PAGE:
The grounding of a container ship in the crucial waterway has blocked traffic, raising fears of crude oil supply disruptions.
Oil climbed as investors assessed the impact on global crude flows after a ship ran aground and blocked the Suez Canal, following a sell-off that’s driven prices to the lowest level since early February.
Futures in New York added 1% after news of the grounding, giving the market a reprieve amid mounting signs of weakness. Oil prices slumped below $60 a barrel on Tuesday and have tumbled more than 12% in less than two weeks on a series of factors including softening physical demand and the unwinding of long positions. The prompt timespread for global Brent crude has also flipped into a bearish structure for the first time since January.
Adding to negative sentiment are indications U.S. crude inventories continue to swell. The American Petroleum Institute reported stockpiles rose by almost 3 million barrels last week, according to people familiar with the data.
[Bloomberg]The recent plunge in oil may put pressure on OPEC+ to do more to try and stem the slide, with the group meeting next week to decide on its production policy for May. Despite the decline, crude is still up almost 20% this year, and as Covid-19 vaccinations accelerate worldwide, there is confidence greater mobility will boost fuel consumption in the longer term.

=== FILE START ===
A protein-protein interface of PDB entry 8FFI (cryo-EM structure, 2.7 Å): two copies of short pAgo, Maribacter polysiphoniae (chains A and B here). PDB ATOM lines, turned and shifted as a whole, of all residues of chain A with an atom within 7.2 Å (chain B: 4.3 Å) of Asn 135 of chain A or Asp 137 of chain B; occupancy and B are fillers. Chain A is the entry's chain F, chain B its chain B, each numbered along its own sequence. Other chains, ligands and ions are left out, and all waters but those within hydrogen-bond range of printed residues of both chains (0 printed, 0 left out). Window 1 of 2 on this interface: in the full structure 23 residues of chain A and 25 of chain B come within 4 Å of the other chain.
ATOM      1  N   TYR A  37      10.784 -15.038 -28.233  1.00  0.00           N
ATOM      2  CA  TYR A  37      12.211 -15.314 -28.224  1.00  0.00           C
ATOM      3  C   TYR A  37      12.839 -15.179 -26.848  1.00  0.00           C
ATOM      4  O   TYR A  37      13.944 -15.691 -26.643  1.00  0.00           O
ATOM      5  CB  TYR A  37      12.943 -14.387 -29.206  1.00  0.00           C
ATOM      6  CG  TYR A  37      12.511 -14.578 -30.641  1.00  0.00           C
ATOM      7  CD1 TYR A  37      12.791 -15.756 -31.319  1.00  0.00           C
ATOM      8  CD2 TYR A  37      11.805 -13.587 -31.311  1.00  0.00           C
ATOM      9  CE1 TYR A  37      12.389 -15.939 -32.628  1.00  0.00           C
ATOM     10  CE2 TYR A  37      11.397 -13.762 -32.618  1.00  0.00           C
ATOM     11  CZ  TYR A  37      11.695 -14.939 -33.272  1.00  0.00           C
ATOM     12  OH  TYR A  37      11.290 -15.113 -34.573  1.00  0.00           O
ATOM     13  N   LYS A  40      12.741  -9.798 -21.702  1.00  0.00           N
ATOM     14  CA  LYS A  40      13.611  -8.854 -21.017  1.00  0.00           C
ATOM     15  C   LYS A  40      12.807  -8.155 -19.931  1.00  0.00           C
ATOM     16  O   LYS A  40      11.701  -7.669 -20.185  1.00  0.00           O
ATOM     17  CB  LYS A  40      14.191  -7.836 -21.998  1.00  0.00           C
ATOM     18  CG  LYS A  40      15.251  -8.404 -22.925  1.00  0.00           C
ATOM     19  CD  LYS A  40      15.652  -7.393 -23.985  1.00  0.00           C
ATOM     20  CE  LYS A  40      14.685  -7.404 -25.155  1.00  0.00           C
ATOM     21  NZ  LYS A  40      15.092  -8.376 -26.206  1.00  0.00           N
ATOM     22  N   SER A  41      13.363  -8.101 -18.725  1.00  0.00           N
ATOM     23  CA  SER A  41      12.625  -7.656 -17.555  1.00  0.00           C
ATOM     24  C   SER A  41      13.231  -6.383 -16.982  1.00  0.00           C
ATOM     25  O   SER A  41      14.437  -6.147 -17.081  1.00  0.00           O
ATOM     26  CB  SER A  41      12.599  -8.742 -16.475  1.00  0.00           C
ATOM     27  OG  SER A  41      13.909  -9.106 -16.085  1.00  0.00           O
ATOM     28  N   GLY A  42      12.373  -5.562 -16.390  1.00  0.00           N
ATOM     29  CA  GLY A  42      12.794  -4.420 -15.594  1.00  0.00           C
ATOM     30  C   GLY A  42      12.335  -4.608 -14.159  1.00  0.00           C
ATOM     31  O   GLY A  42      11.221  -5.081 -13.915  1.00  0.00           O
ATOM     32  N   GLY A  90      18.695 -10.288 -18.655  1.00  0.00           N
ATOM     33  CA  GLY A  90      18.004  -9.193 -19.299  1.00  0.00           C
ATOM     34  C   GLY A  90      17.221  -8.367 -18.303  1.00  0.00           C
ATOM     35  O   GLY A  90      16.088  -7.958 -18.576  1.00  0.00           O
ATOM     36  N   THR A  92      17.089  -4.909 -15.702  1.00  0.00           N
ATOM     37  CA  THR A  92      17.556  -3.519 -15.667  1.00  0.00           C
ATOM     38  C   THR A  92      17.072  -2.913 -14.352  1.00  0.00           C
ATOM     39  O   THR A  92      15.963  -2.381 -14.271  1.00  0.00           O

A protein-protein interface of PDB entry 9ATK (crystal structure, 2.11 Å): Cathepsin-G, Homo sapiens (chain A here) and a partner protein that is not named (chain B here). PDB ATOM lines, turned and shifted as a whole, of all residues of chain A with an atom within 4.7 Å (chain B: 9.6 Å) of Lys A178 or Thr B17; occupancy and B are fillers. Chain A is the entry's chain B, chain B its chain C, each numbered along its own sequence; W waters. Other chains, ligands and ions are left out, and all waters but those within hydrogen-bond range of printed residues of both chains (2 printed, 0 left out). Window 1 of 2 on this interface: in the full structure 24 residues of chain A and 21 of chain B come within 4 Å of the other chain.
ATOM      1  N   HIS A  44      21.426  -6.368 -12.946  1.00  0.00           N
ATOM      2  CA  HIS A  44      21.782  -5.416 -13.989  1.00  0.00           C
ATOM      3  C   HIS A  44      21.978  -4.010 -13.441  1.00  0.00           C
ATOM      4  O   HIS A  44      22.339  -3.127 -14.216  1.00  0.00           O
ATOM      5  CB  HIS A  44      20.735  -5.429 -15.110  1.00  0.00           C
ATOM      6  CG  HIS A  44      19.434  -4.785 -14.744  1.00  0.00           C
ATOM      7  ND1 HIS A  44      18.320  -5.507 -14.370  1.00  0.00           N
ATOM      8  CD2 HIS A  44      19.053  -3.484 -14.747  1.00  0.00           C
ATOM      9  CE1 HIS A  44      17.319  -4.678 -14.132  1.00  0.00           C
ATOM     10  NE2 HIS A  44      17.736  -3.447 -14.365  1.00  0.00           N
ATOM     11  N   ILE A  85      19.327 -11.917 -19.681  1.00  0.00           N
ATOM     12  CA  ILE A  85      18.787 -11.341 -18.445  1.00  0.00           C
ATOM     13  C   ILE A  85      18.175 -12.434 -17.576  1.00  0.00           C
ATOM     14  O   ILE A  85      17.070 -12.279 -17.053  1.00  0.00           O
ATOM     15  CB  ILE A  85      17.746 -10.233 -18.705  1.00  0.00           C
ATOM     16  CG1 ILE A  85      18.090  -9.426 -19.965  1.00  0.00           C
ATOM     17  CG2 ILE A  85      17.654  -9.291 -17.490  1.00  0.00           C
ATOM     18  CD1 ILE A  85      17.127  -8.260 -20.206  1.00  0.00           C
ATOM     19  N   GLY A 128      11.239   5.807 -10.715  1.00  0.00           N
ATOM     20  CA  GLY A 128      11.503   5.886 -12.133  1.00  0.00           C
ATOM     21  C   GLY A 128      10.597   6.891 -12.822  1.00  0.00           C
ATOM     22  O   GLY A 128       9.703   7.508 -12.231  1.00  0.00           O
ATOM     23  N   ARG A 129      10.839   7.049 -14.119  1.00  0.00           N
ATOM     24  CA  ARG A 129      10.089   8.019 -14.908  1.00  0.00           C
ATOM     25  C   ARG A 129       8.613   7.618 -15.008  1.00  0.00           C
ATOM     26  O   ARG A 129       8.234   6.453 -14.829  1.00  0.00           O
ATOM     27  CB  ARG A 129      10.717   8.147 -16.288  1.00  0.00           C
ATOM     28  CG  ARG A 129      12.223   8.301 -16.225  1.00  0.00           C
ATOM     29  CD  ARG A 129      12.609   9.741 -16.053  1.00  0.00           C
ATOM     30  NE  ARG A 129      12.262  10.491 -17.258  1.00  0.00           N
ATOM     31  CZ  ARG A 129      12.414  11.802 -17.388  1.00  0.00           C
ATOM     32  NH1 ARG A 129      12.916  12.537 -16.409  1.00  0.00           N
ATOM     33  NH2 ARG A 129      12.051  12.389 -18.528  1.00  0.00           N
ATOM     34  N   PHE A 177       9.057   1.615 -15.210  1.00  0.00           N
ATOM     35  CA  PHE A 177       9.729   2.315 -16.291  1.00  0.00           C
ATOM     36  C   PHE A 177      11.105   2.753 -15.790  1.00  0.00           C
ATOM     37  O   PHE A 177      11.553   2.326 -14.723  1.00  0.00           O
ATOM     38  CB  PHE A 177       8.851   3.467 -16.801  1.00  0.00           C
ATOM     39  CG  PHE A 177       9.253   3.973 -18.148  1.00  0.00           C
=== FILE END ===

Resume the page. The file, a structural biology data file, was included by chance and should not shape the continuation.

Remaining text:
“Oil’s had a deep correction because of near-term demand, but the outlook that consumption will improve remains valid in the longer term,” said Will Sungchil Yun, a senior commodities analyst at VI Investment Corp. in Seoul. Price gains due to the Suez Canal blockage will be temporary, he added.
The prompt timespread for global benchmark Brent crude flipped to a bearish contango structure on Tuesday — where near-dated contracts are cheaper than later-dated ones. It was 3 cents in contango on Wednesday, compared with a bullish backwardation of 67 cents at the start of the month.
The Suez Canal is frequently used by tankers transporting crude from the world’s top exporters in the Middle East to customers across Europe and the U.S., and also by ships moving cargoes from the North Sea to Asia. The 400-meter long container ship Ever Given’s hull became wedged length-ways across the canal on Tuesday, causing a gridlock of at least 100 vessels.
“It could be having a bit of an impact when you consider about 10% of total seaborne oil trade goes through the Suez Canal, but I imagine any disruption would be very temporary,” said Warren Patterson, head of commodities strategy for ING Group in Singapore.